Choosing a document management system can be a bit intimidating, but fear not, Doc is here to help. Well, at least I'm here to tell you where to get help. In this case, a great primer on the top things to consider when buying document management software or services. This is from the folks at KnowledgeTree, who, among other things, make an open-source free document management solution.
According to KnowledgeTree, when selecting document management software, the following may be useful to consider:
- Is the software easy to use, presenting user interface and filing concepts familiar to users?
- Does it allow you to meet your organization's goals and fit your culture i.e. the software's workflow capabilities should have the flexibility to provide you tight control over your document lifecycle or a more loosely structured system.
- Is the software accessible from existing tools such as Web Browsers, Office productivity applications and email applications (such as Microsoft Word, Excel and Outlook), and the Windows Explorer.
- Is the software available in a form that makes best sense to your organization: whether you need the document management software installed on your own network or would like to purchase the "Software as a Service" and leverage the vendor's infrastructure.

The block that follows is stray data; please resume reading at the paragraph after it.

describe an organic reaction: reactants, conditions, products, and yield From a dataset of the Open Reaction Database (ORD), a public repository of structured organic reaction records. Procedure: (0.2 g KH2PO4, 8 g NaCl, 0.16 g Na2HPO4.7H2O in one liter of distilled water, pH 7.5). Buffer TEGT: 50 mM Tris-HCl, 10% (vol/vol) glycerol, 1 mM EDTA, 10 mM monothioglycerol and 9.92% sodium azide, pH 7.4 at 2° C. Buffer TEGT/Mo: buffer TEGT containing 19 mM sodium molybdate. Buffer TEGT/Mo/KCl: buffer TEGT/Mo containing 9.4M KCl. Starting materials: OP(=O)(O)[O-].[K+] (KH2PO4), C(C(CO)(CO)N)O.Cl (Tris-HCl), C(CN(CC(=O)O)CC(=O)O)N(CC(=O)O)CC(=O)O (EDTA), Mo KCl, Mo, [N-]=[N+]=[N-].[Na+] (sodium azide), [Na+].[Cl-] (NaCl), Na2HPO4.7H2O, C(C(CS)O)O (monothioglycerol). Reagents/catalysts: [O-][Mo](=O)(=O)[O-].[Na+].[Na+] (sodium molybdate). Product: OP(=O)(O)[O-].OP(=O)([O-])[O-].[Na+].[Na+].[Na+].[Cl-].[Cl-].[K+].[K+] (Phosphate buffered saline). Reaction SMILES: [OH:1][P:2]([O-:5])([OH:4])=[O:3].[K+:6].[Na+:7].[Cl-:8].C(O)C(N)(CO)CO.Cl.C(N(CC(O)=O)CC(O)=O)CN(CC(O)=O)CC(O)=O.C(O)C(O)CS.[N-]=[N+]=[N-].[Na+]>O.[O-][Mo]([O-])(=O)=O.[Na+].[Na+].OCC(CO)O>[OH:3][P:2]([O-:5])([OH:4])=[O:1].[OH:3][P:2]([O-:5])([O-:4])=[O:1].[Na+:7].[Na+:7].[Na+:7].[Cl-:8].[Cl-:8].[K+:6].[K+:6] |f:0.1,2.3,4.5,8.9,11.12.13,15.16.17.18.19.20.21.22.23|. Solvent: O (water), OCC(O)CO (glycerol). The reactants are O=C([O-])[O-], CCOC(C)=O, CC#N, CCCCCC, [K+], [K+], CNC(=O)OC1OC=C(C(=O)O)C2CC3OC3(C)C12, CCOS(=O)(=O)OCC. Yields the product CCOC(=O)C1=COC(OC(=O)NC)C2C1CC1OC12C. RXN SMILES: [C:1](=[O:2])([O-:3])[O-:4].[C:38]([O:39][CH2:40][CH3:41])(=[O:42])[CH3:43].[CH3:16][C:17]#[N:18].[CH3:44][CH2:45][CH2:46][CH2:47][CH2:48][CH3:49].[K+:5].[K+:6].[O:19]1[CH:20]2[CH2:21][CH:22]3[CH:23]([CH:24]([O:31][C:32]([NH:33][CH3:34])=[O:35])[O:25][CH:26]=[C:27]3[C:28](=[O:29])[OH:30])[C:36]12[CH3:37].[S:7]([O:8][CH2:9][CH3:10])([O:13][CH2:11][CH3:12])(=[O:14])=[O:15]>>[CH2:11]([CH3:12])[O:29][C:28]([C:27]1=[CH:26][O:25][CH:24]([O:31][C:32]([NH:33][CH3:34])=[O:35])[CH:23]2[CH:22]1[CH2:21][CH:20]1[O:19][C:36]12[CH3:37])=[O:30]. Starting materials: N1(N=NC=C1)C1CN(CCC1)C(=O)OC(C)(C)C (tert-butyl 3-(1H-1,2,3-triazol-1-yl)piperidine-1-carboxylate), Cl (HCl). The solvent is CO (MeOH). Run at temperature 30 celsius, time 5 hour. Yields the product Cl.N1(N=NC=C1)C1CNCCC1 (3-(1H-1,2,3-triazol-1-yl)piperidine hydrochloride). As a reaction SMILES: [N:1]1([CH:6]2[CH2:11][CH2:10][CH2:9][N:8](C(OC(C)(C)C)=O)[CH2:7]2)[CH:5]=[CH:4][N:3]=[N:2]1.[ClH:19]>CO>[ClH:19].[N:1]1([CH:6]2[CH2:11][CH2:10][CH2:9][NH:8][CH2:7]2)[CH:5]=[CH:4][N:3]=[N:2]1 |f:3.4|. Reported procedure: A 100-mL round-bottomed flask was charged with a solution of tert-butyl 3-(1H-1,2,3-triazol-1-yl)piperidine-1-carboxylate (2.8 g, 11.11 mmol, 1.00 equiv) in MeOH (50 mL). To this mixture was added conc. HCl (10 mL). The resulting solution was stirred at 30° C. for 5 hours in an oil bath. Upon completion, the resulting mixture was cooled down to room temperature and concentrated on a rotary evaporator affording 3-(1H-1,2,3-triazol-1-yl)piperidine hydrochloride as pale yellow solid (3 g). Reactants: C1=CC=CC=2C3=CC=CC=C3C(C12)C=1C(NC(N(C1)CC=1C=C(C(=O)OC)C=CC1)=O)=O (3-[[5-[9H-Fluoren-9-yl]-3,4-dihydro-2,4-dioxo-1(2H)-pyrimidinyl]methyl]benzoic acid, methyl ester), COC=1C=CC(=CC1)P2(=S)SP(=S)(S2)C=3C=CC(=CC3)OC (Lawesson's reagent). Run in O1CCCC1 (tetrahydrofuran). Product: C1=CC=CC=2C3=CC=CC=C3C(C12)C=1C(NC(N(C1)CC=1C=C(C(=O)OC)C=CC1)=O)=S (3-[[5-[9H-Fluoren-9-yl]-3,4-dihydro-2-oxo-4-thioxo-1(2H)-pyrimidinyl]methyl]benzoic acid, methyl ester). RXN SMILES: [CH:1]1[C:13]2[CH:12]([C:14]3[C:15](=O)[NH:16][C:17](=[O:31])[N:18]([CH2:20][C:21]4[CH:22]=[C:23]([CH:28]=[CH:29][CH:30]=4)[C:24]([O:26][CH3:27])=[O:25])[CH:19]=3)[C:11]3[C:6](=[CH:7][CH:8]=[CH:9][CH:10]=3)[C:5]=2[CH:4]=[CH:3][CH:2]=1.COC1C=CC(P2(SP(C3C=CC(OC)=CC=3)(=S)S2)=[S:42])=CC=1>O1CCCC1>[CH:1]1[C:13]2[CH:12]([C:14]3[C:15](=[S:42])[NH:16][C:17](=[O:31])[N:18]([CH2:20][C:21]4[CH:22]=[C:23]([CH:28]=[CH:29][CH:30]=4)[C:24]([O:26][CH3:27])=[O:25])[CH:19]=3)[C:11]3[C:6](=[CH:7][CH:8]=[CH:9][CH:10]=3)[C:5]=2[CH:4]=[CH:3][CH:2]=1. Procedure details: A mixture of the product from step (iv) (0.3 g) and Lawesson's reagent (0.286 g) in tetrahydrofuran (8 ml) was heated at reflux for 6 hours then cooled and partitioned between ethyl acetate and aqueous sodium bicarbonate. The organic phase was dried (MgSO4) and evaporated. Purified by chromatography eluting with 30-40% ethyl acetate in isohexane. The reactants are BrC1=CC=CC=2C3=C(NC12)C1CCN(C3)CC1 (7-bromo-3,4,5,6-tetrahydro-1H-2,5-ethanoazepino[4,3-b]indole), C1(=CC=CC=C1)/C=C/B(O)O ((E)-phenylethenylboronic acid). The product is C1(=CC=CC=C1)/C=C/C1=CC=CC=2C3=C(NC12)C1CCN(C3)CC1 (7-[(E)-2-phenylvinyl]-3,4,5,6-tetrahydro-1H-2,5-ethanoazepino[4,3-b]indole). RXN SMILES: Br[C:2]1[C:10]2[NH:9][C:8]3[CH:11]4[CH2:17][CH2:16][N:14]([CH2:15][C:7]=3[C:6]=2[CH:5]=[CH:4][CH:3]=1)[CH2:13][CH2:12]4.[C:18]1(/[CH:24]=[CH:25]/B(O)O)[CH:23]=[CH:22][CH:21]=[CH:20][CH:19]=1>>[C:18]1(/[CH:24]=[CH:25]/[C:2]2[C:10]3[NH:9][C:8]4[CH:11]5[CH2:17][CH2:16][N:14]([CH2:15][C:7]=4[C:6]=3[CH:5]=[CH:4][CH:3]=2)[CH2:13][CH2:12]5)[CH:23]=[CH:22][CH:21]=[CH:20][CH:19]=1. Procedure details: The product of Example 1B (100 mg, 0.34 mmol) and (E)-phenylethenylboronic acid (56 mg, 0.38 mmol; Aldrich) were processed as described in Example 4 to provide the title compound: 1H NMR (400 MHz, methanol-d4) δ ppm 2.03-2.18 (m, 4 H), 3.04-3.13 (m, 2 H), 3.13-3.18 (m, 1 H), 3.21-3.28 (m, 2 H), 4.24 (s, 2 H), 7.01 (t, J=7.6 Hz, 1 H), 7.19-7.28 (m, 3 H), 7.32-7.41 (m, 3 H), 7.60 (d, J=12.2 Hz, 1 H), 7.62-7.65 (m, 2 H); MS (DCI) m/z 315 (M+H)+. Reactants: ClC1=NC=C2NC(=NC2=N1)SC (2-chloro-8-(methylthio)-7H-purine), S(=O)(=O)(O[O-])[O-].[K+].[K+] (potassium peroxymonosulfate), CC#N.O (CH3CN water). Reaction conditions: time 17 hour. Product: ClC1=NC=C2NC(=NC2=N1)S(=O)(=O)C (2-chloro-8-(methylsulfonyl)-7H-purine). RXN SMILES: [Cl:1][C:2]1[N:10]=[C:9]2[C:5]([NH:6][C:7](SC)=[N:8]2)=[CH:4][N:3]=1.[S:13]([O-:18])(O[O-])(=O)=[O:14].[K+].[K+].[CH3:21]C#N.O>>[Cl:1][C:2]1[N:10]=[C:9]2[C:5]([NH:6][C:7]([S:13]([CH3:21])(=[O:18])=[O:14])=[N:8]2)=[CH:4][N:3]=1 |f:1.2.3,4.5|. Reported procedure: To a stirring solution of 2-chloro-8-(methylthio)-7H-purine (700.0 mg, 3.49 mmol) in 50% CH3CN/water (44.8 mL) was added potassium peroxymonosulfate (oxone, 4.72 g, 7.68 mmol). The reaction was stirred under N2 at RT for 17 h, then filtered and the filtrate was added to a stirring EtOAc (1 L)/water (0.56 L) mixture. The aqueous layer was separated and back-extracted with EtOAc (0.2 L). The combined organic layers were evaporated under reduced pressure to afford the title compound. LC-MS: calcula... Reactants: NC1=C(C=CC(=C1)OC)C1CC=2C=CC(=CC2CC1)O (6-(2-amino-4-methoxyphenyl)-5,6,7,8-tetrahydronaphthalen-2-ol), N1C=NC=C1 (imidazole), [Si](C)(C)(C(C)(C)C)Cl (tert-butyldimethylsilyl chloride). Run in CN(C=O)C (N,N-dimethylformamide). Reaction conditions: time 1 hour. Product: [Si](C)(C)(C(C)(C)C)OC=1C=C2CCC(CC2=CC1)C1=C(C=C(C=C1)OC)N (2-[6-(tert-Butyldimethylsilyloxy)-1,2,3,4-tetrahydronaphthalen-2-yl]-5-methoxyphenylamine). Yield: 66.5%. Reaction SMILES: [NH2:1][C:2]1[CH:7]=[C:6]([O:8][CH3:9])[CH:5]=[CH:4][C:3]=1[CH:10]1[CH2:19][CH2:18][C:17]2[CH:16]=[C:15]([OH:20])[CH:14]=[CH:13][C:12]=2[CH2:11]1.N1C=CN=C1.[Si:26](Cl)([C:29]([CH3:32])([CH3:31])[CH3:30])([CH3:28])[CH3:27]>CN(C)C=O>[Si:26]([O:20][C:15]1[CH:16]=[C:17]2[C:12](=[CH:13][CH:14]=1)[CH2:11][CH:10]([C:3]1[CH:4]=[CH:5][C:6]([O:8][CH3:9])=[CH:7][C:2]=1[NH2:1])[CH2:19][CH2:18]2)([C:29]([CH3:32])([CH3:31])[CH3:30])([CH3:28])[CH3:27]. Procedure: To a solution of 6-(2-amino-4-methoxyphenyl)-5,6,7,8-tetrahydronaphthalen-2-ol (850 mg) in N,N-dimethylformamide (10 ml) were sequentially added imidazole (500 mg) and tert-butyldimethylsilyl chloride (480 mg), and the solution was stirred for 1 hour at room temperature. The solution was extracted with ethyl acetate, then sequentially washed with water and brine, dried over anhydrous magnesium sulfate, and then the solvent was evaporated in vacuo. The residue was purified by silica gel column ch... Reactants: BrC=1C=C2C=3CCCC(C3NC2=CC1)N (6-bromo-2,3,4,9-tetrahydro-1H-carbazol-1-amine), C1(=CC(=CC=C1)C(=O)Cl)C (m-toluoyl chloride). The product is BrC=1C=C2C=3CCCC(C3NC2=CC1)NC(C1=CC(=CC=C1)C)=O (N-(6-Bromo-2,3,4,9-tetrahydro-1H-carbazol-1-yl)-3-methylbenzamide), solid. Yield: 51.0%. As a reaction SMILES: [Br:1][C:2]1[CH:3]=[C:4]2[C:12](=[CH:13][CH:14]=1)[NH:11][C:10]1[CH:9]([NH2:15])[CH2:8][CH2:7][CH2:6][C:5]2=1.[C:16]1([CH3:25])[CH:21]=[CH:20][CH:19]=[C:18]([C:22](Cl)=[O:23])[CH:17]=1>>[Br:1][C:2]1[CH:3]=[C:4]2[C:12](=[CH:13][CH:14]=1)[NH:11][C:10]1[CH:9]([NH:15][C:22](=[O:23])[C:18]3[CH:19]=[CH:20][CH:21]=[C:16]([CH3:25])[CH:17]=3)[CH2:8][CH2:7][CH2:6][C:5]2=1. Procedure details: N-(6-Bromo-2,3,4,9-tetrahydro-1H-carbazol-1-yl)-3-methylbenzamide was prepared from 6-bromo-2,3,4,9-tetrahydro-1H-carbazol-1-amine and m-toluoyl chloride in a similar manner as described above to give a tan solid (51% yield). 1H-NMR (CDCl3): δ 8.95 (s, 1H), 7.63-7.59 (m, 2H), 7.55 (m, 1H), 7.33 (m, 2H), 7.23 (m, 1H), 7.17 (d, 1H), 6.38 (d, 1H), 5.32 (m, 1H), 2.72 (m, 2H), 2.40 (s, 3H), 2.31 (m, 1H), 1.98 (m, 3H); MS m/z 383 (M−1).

- Document management is a long-term commitment: ascertain whether the software you choose to utilize will lock you in indefinitely, or whether you have access to the software's source code and the freedom to choose how you utilize the software.
- If you intend on installing the software on your own network, it should support the technology you already utilize within your enterprise, whether this be Microsoft Windows or Linux server software, Directory Servers and storage devices.
- The software should have lightweight, modern web, and graphical user interfaces that work well over your Intranet, Virtual Private Network and even Internet, allowing your remote users efficient access to the document repository.
- The software should allow you to secure your documents in the repository, whether this is through a fine-grained but intuitive access control system, standard's based SSL/TLS encryption of communications to the server software, or the encryption of documents within the repository itself.
- The software should provide support for common tools used for the volume digitization of paper documents and integration with other devices that generate digital documents such as fax servers.
You can find out more by visiting KnowledgeTree.